Argued and Submitted, San Francisco, California: May
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Appeal from the United States District Court for the District of Arizona. D.C. No. 4:09-cv-00175-RCC. Raner C. Collins, Chief District Judge, Presiding.
AFFIRMED IN PART; VACATED AND REMANDED IN PART.
The panel affirmed in part the district court's judgment after a bench trial and vacated a permanent injunction in a trademark infringement case brought by La Quinta Worldwide LLC (" La Quinta" ) against Q.R.T.M., S.A. de C.V. (" Quinta Real" ).
The panel held that the " use in commerce" element of Lanham Act sections 32 and 43(a) claims is not a jurisdictional requirement, and that it had subject-matter jurisdiction under 15 U.S.C. § 1121(a) over La Quinta's claims.
The panel held that the district court correctly concluded that expansion of Quinta Real's Mexican hotel business into the United States would result in a likelihood of consumer confusion with La Quinta.
The panel held that the defense of laches did not apply.
The panel concluded that the district court did not provide a sufficient analysis balancing the equities in its decision to grant a permanent injunction.
The panel affirmed in part as to trademark violations, but vacated the permanent injunction and remanded in part for further assessment of the equities.
Richard P. Jacobson (argued), Frank J. Colucci & Janice K. Yoon, Colucci & Umans, New York, New York, for Defendant-Appellant.
Joseph C. Gioconda (argued) & Jonathan A. Malki, Gioconda Law Group PLLC, New York, New York, for Plaintiff- Appellee.
Before: Barry G. Silverman and Ronald M. Gould, Circuit Judges, and Ivan L.R. Lemelle, District Judge.[*] Opinion by Judge Gould.
GOULD, Circuit Judge:
Q.R.T.M., S.A. de C.V. (" Quinta Real" ), appeals from the district court's judgment and order concluding that expansion of Quinta Real's Mexican hotel business into the United States would result in a likelihood of consumer confusion with La Quinta Worldwide, LLC (" La Quinta" ). The district court issued a permanent injunction against the use of " Quinta Real" in association with hotels and lodging in the United States. We have jurisdiction to hear this appeal pursuant to 28 U.S.C. § 1291. We conclude that there is federal subject-matter jurisdiction over the trademark claims, and that the district court correctly found a likelihood of confusion, but that the district court did not provide a sufficient analysis balancing the equities in its decision to grant a permanent injunction. We affirm in part as to trademark violations, but vacate the permanent injunction and remand in part requesting further assessment of the equities.
Since 1968, La Quinta has operated hotels and motels in the United States on its own and through franchise agreements, and it has long held trademarks for " La Quinta" in connection with " motel services." Today there are more than 800 La Quinta mid-tier hotels across the United States, including more than 80 in major U.S. cities, renting 23 million rooms to hotel guests each year. About half of La Quinta's hotels are operated by franchisees.
La Quinta's franchise agreements require it to provide operational support, marketing, and training to its franchisees. La Quinta also offers franchisees a non-compete geographic zone in which no other La Quinta hotel will be opened, and La Quinta agrees to ensure " that there is no misuse or infringement that could harm franchisees' investment in the brand," and to maintain and enforce quality control standards. La Quinta spends millions of dollars each year advertising on national television, radio, in print advertising, through direct mail and multiple formats of internet advertising. La Quinta is often featured in magazines, travel guidebooks, and on internet travel sites.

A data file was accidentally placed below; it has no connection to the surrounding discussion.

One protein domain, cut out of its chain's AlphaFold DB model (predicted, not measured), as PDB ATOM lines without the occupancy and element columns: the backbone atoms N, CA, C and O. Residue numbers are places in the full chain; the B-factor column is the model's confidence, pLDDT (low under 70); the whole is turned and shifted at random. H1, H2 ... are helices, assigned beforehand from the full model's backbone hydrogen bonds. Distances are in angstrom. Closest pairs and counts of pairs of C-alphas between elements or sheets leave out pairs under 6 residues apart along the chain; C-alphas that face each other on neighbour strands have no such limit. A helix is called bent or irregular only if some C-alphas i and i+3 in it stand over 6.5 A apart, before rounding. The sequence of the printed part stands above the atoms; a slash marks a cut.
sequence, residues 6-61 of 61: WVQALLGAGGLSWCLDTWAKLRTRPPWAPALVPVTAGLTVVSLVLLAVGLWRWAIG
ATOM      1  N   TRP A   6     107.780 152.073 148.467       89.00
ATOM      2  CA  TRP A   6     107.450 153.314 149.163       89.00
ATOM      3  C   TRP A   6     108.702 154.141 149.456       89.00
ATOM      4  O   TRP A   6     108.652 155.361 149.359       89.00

Quinta Real opened its first hotel in 1986 in Guadalajara, Mexico, and today operates eight luxury hotels throughout Mexico. Quinta Real's hotels are considered to be some of the most luxurious in Mexico, and the average daily room rate is $183 per night. Quinta Real hotels offer a wide range of amenities, and about 40% of Quinta Real's hotel guests are from the United States. Like La Quinta, Quinta Real has authorized third-party websites such as Expedia.com and Orbitz.com to promote and book reservations at its hotels. Quinta Real is also often featured in travel guidebooks.
Quinta Real plans to develop a luxury hotel in a major U.S. city. In 1994, Quinta Real entered into a letter of intent to build a hotel in San Antonio, Texas, and this letter was publicized, although there was no indication of what the hotel would be called. La Quinta has said that it was " unaware of Quinta Real's exploration of the San Antonio hotel market." This letter of intent came to nothing, and Quinta Real next entered into a letter of intent in 2007 to build a hotel in Tucson, Arizona. Although that letter also came to nothing, Quinta Real still intends to enter the United States market. While Quinta Real's efforts to open a hotel in the United States have not yet reached fruition, La Quinta, by contrast, has already opened several hotels in Mexico.
La Quinta filed the complaint giving rise to this action in March 2009, two years after the date of Quinta Real's last letter of intent. After a bench trial, the district court granted La Quinta a permanent injunction, concluding that a likelihood of confusion exists and that the permanent injunction factors listed in eBay Inc. v. MercExchange, L.L.C., 547 U.S. 388, 391, 126 S.Ct. 1837, 164 L.Ed.2d 641 (2006), favored La Quinta. This appeal followed. In substance Quinta Real raises four arguments: (1) that there is no federal subject-matter jurisdiction over this case; (2) that La Quinta's suit is barred by laches; (3) that ...